Students who have missed work this semester because they had to quarantine or isolate due to COVID-19 may be able to receive relief pay, according to an email sent to the student body from Kaylie Ackerman, student employment coordinator for Human Resources (HR), on Sept. 6.
The email specified that only students who meet specific criteria are eligible for this financial assistance. The student must have been actively employed in a student worker position when they were isolated or quarantined, missed regularly scheduled work hours, been seen and placed in quarantine or isolation by the University Health Center (UHC) and signed a waiver authorizing the UHC office to confirm information for HR.
The student needs to initiate the process by communicating with his or her supervisor to send an email to HR specifying the name of the student, his or her ID number and dates and hours for missed work. The email must also include a statement that the student missed work due to isolation or quarantine.
Brenda Flores-Lopez, associate vice president for HR, wrote in an email to the Accent that qualifying students receive their relief pay on regular pay dates. Timing depends on when documentation and communication are received.
“It all starts with the student initiating this, so timing and unique circumstances of whatever else may be needed is a case-by-case,” Flores-Lopez wrote. “But, typically, our department has processed this in reasonable amounts of time and within our payroll schedule timeframes.”
Ackerman added in her email that relief pay can be issued retroactively for work time missed going back to the first day of this academic semester, August 22. However, retroactive pay cannot be requested later than December 9. This relief pay is for Fall 2022 semester only and will be reevaluated for Winter 2023 semester, according to the email.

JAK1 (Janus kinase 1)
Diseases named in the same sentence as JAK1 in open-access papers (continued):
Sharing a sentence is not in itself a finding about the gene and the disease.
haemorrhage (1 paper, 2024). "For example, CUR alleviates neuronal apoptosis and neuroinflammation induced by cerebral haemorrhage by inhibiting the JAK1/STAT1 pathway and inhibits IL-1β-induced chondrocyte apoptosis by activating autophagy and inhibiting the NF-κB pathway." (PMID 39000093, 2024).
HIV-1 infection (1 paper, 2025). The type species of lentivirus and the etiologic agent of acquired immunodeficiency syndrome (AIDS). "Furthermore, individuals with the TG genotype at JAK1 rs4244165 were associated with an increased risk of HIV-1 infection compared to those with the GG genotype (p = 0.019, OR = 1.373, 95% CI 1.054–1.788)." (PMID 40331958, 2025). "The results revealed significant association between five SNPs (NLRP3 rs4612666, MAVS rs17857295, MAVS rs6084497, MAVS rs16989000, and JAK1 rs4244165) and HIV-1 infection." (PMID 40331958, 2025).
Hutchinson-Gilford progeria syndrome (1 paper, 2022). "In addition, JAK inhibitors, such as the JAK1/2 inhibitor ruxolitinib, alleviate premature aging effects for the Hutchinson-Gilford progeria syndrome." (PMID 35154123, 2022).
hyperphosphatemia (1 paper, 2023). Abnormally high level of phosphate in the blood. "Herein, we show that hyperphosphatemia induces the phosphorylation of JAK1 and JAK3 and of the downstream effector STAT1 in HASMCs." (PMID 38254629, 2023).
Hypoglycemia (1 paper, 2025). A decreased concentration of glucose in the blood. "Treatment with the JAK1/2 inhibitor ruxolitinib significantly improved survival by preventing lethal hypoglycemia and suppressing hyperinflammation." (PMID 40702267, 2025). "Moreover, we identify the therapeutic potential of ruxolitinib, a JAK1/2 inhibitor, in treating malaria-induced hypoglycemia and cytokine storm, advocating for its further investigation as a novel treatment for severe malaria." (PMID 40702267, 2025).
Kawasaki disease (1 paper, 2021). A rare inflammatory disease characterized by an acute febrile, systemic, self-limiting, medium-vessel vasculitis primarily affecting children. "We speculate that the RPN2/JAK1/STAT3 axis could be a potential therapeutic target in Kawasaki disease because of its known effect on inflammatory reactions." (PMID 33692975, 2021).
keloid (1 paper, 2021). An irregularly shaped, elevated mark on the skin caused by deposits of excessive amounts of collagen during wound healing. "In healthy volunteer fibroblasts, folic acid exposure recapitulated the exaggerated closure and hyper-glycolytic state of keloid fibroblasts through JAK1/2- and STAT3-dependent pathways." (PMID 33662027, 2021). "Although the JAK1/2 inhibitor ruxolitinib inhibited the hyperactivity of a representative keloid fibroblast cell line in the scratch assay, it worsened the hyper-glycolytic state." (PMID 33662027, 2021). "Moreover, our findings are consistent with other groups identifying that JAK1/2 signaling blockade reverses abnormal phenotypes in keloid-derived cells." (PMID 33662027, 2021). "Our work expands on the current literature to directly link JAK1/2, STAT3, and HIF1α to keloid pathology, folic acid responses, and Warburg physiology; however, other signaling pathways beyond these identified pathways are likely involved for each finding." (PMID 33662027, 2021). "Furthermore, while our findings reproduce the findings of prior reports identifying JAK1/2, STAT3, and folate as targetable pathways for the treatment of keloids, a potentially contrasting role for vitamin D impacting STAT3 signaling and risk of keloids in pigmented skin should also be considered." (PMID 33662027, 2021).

Flores-Lopez stated that the university started offering this relief pay in the Fall 2021 semester. She explained that this aid is offered as part of an effort to reduce the spread of COVID-19 on campus while simultaneously helping students.
“The spirit behind this aid, specifically with COVID, is so that it can reduce the risks associated with the spread, which would impact others,” Flores-Lopez added. “And additionally, in doing so, provides some assistance so that student employees experience the least amount of financial burdens as possible.”
Lilly Bennethum, sophomore psychology major, works as a RA in Thatcher Hall but missed work the first week of school due to COVID-19. She said she has been in communication with her work supervisor who informed her that she will receive relief pay.
“I think it’s a really good program that they have because that is one of the concerns I had when I got COVID,” said Bennethum, regarding the relief pay. “I [thought], ‘Oh my goodness, I’m going to be out, and it’s the first week of school. I’m not going to get paid for this full week, and I’m only getting 25% of my pay anyway.’ So for that amount to be cut in half was just kind of discouraging for me because it’s not like I wanted to be out and not working. So, honestly, I was really relieved to hear that they did start the relief pay again this semester.”
The relief pay was originally an expense that came out of government-issued funding, but that funding has since been exhausted, according to Flores-Lopez. Now, the university is using institutional funds to pay for it.
“This pay is outside of anything that any student would be eligible to receive as student employees are not regularly employed or eligible for sick pay or any other benefit,” she added, “so this is something that may or may not be sustainable for [the] future. And those decisions are made administratively each year.”
In her email, Ackerman encouraged students who have questions regarding relief pay to contact her by email at email@example.com or by phone at 423-236-2278.
“We hope that this effort will be a blessing and that you will finish out this semester successfully,” Ackerman wrote. “Thank you for your attention and effective communication as it may apply to you.”